The upcoming discussion will update you about the objective and functions of I.M.F and I.B.R.D.

1. Period of Loan:

The International Monetary Fund provides medium-term loans to the developing member countries for a period of ten years; where-as the World Bank offers long-term loans for developing countries for a period of fifty years.

2. Purpose of Loan:


The main purpose of loan provided by I.M.F. is to promote exchange stability and to make the balance of payments deficits; where-as the I.B.R.D. provides loans to developing countries for reconstruction and development by facilitating the investment of capital for productive purpose mainly to develop the infrastructure for the development.

3. Parties of the Loan:

I.M.F. provides loans only to the governments of member countries which have subscribed their quota as fixed by the fund; from time to time in terms of S.D.Rs. (Special Drawing Rights) and members over currencies. No other party except the member Government is authorised to borrow from the fund.

The I.B.R.D. (World Bank) on the other hand may advance loans to Governments or to any of their political sub-divisions or even to private business or agricultural enterprises in the territories of members. If it is not a loan to the Government the Bank asks the member Government to guarantee the repayment of loan. But I.B.R.D. meets only the foreign exchange component-of the project.


4. Terms of the Loan:

I.M.F. as a creditor institution has always insisted upon fulfillment of certain conditions by the debtor countries. Thus, I.M.F. loan is on stringent terms and it insists always on an agreed programme of action to eliminate within a reasonable time all the causes responsible for the dis-equilibrium in the balance of payments. There is no such conditionality clause in I.B.R.D. Loan.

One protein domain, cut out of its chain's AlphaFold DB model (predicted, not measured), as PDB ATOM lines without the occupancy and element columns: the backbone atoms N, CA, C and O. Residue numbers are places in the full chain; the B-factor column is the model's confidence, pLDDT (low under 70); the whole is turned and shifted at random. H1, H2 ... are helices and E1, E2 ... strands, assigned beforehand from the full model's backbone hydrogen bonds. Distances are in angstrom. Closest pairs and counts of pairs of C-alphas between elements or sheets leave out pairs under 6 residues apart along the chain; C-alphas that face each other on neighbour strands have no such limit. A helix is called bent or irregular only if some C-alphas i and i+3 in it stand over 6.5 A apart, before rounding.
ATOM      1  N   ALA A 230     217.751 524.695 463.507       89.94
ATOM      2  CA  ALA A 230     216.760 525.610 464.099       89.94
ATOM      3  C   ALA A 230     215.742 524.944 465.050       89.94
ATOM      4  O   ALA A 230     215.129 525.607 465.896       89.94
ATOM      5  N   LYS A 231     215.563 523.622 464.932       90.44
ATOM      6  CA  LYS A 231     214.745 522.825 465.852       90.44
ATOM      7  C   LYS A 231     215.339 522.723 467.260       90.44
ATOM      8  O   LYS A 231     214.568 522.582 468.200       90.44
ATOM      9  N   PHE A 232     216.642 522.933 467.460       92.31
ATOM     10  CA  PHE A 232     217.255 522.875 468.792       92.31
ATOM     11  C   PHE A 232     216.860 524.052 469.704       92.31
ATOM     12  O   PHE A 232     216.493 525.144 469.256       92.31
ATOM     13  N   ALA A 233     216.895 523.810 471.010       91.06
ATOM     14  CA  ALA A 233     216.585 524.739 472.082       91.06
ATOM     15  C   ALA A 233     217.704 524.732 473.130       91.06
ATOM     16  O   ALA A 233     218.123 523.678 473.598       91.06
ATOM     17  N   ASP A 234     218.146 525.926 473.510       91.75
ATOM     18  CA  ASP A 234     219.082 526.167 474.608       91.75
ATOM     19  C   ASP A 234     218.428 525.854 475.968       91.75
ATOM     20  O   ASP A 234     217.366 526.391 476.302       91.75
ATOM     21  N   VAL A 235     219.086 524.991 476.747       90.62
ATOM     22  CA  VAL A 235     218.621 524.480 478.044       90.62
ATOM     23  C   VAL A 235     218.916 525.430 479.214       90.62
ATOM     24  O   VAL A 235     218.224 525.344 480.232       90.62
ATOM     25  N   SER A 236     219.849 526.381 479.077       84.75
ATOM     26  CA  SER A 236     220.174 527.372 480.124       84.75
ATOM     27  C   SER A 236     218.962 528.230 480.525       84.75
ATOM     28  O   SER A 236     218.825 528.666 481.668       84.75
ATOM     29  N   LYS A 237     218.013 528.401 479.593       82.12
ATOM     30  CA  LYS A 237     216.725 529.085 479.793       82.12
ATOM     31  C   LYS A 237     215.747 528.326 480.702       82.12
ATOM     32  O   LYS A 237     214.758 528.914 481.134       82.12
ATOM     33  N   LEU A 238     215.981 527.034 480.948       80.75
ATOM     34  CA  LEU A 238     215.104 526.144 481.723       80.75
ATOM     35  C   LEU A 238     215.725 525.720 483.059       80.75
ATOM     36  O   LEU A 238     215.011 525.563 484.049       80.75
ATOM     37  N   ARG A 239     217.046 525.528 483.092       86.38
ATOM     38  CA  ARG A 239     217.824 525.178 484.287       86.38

5. Levies service charges and high rate of interests:

The IMF advances loans to member countries and levies service charges at 0.5 per cent on purchase of currencies other than purchases from reserve bank tranche. In addition, fund levies charges on balances of member currencies determined every year. Loan from I.B.R.D. bears a high rate of interest. Its rate of interest is 1/2 to 1 per cent above the cost of borrowing during the preceding six month but is below the market rates.


6. Borrowings not from Other Resources:

I.M.F. advances loans to member countries only out of the fund’s own resources. It does not borrow money from other sources. But I.B.R.D. lends fund directly either from its own resources or from the funds it borrows from the market. The I.B.R.D. may guarantee the loans advances by other or it may participate in loans where as I.M.F. cannot do so.

It neither guarantees nor does it contribute to the capital of private or other institutions. Thus these two international lending institutions aim at assisting the developing countries. I.M.F’s. main function is to stabilise the exchange value of currencies and meet the balance of payments problems where as I.B.R.D. advances loans for the development program­mes in member countries mainly to develop infrastructural facilities. It lends to member country Governments or to any private firm on the guarantee of the Government of that country.